Bow and Bay Windows
- Crafted uniquely for you, Bow and Bay windows create a dramatic look inside and out. They can transform the look and feel of a room. These elegant windows are offered with standard head and seatboard and jamb extensions that can coordinate with interior decor.
Hopper and Awning Windows
- Hopper and Awning windows are aesthetically appealing and swing open easily for a lifetime of effortless operation. Hopper windows are traditional basement windows that tip inward from the top for ventilation. Awning windows open outward from the bottom for ventilation.
- Sliding windows are easy to operate and provide a wide-open expansive view with no horizontal obstructions. Single slider windows bring ventilation without obstructing the outdoor area and are great for patios and entrance ways. Double slider windows offer a more natural view. Both left and right sashes operate and are removable giving versatility in airflow and easy cleaning.
Half Circle and Arch Windows
- Dramatic shapes can enhance your home’s architectural style and provide endless creative possibilities.
Custom Geometric Windows
- Add character to your home and accentuate other window styles with custom geometric windows.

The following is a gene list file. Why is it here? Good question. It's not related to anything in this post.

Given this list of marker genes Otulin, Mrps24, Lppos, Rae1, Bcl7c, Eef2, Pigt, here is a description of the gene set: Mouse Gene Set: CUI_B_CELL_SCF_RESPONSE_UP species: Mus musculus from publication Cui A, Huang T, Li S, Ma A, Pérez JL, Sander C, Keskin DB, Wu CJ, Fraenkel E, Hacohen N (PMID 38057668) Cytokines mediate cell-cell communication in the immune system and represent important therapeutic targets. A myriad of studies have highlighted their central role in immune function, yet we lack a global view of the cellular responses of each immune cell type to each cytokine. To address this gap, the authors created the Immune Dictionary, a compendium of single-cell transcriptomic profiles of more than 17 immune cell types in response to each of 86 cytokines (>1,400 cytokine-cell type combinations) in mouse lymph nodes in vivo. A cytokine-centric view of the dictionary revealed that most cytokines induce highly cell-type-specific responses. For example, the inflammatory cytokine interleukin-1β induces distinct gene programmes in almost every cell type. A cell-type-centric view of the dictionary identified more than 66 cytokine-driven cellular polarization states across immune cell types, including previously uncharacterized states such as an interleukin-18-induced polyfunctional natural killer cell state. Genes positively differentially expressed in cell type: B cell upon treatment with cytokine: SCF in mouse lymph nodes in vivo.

Most people know that a wood frame is less prone to heat and cold transfer in comparison to metal frames, but that doesn’t mean wood is always the best option for a utility-bill-friendly window. There is a variety of options when it comes to window frames, here’s a look:
Just because vinyl is relatively inexpensive doesn’t mean it is “cheap.” A well-constructed, properly installed vinyl window can be a practical and budget-friendly option. Vinyl can also be energy efficient through insulated glass and tight construction to reduce air leakage. Vinyl can be limited on color choices, which is why many people may steer another route.
Wood framing provides the best insulative value, but requires more upkeep than other framing options. A well-built wood window will stand the test of time with proper installation and good-fitting pieces.